Pacific Northwest Wildflower Seed Mix
Achillea millefolium (White Yarrow), Aquilegia vulgaris (Wild Columbine), Centaurea cyanus (Cornflower / Bachelor Button), Cheiranthus allionii (Siberian Wallflower), Chrysanthemum maximum (Shasta Daisy), Clarkia amoena (Godetia), Clarkia unguiculata (Farewell-to-Spring), Collinsia heterophylla (Chinese Houses), Coreopsis lanceolata (Lance-Leaf Coreopsis), Coreopsis tinctoria (Plains Coreopsis), Delphinium ajacis (Rocket Larkspur), Dianthus barbatus (Sweet William), Digitalis purpurea (Foxglove), Eschscholzia californica (California Poppy), Gaillardia aristata (Blanket Flower), Gypsophila elegans (Baby's Breath), Iberis umbellata (Candytuft), Linanthus grandiflorus (Mountain Phlox), Linaria maroccana (Baby Snapdragon), Linum grandiflorum rubrum (Scarlet Flax), Linum perenne lewisii (Blue Flax), Lobularia maritima (Sweet Alyssum), Lupinus succulentus (Arroyo Lupine), Nemophila menziesii (Baby Blue Eyes), Oenothera lamarckiana (Evening Primrose), Papaver rhoeas (Red Poppy / Shirley Poppy), Rudbeckia hirta (Black Eyed Susan), and Silene armeria (None-so-Pretty)
HAS3AQP (1/4 Pound)
HAS3AHP (1/2 Pound)
HAS3A01 (1 Pound)
|Common Name||Pacific Northwest Wildflower Seed Mix|
|Light Requirements||Full Sun, Half Sun / Half Shade|
|Seed Life Cycle||Mixture of Annuals & Perennials|
|Coverage||1/4 lb covers 250-500 sq ft.
1/2 lb covers 500-1,000 sq ft.
1 lb covers 1,000-2,000 sq ft.
|Soil Moisture||Dry, Average, Moist/Wet, Well Draining|
|Soil Type||Loamy Soil, Drought/Dry Soil, Moist/Wet Soil, Acidic Soil|
|Advantages||Easy to grow, Good for Cut Flowers, Extended Bloom Time (more than 4 weeks), High Impact - Low Maintenance|
|Zones||7, 8, 9|
|Storable||Yes - You can store your seed in any cool (not freezing) dry place that is not subject to extreme temperature variations.|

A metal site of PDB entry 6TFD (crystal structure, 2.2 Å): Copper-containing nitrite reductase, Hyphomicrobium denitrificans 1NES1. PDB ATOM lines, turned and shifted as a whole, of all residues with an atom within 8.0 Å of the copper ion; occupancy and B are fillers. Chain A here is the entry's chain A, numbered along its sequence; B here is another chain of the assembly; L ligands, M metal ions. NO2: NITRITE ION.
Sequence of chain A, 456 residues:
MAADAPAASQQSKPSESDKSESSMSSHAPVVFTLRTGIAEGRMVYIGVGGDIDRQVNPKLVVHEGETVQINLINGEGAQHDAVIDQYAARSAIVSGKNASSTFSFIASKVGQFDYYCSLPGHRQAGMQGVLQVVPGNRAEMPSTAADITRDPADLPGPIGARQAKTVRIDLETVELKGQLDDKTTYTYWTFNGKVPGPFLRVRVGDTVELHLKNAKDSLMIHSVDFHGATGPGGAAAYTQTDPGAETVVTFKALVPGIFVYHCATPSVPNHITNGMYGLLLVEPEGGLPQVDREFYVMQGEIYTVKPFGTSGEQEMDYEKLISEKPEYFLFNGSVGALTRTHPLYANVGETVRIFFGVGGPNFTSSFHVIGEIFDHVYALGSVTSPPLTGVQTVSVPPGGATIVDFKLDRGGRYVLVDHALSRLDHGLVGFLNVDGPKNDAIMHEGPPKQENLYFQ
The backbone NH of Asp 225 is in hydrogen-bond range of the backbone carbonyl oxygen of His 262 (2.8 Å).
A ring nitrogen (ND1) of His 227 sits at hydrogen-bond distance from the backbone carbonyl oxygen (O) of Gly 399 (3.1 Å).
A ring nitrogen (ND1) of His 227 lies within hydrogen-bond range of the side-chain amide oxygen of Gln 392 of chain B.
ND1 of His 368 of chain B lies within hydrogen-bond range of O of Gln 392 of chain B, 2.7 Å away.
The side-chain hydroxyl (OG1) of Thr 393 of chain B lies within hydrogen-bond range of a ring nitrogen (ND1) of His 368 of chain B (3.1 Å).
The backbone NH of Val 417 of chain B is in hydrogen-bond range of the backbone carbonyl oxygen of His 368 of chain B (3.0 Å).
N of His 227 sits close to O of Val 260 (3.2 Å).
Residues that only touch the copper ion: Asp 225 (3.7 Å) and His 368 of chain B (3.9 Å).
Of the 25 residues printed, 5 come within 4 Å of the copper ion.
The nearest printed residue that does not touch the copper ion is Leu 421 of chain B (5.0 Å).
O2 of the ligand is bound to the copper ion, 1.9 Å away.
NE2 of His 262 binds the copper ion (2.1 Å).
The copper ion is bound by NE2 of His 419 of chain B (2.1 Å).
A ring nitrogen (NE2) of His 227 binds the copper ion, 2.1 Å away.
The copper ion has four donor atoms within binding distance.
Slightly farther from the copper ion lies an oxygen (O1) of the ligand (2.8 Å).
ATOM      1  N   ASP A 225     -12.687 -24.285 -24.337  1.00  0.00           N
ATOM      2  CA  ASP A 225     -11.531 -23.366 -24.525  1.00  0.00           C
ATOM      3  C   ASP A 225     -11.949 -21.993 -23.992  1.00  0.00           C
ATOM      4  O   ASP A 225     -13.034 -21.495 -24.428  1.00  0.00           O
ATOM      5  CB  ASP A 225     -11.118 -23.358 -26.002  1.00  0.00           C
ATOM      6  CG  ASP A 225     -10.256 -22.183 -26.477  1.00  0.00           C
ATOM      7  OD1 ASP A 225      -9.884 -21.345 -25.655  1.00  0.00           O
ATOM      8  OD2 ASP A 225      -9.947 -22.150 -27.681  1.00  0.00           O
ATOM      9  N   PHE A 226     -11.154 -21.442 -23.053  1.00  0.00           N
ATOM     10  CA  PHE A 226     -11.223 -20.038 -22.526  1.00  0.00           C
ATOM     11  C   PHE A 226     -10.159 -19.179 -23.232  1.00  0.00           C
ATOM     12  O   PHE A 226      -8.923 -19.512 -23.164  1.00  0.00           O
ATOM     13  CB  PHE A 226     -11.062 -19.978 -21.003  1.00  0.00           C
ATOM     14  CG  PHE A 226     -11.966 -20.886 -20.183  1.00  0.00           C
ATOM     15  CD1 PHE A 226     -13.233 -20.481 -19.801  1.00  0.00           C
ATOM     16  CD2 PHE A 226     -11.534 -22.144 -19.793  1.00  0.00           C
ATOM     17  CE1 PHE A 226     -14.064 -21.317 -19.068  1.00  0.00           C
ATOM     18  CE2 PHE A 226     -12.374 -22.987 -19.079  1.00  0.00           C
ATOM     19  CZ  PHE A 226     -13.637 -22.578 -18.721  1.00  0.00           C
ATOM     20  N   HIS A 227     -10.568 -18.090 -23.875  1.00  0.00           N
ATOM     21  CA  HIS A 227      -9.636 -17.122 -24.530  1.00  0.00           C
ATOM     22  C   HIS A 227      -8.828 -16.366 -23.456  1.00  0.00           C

|Neonicotinoid-Free||Yes - Learn More|
|Ships to Hawaii, Alaska & Canada||Yes|
Step-by-Step Wildflower Seed Planting Instructions
- Check for your last frost date and plant after this has passed. Choose a spot on your property that gets 6 or more hours of direct sun a day unless you are planting seeds for shade.
- Prepare your soil by clearing the area of all existing growth. Simply dig up everything that is growing, turn the soil and rake the area flat. If this is an area that has never before been gardened, you may need to till the area up to remove growth.
- Mix the seeds with sand* for better visibility and scatter the seeds directly on top of the soil. If you are sowing a larger area, we recommend using a seed spreader; if not, you can sow by hand.
- We recommend lightly compressing the seeds into the soil, making sure not to bury them. You can either walk on them, use a board or if you are sowing a larger area, rent a seed roller.
- Water so that the soil is moist, not soaking wet, until the seedlings are about 4-6" tall. After that, the seedlings will survive on natural rains. If you are experiencing very dry weather, we recommend watering occasionally.
View more Planting Guides, or download our complete Planting Guide for tips on caring for your plants when you receive your order, as well as planting instructions for Perennials, Spring-Planted Bulbs, Fall-Planted Bulbs, Cacti & Succulents, Xeric Plants and more.
Most orders ship within 5 business days.
As soon as your order is placed you will receive a confirmation email. You will receive a second email the day your order ships telling you how it has been sent. Orders for in-season products ship within 5 business days. Depending upon your order date, we may hold your shipment to combine it with other products on your order, if applicable.
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USDA Hardiness Planting Zones
To determine if a plant is sufficiently cold hardy, the USDA created numbered zones indicating winter low temperatures; the lower the zone number the colder the winter.
- If the coldest winter temperature expected in your area is -15°F (zone 5) then any plants rated zones 3-5 will survive the winter temperatures in your area.
- If you live in very warm winter areas (zones 9-11) plants with zones 3-4 ratings are not recommended. The lack of freezing winter temperatures do not provide a time for winter dormancy (rest).
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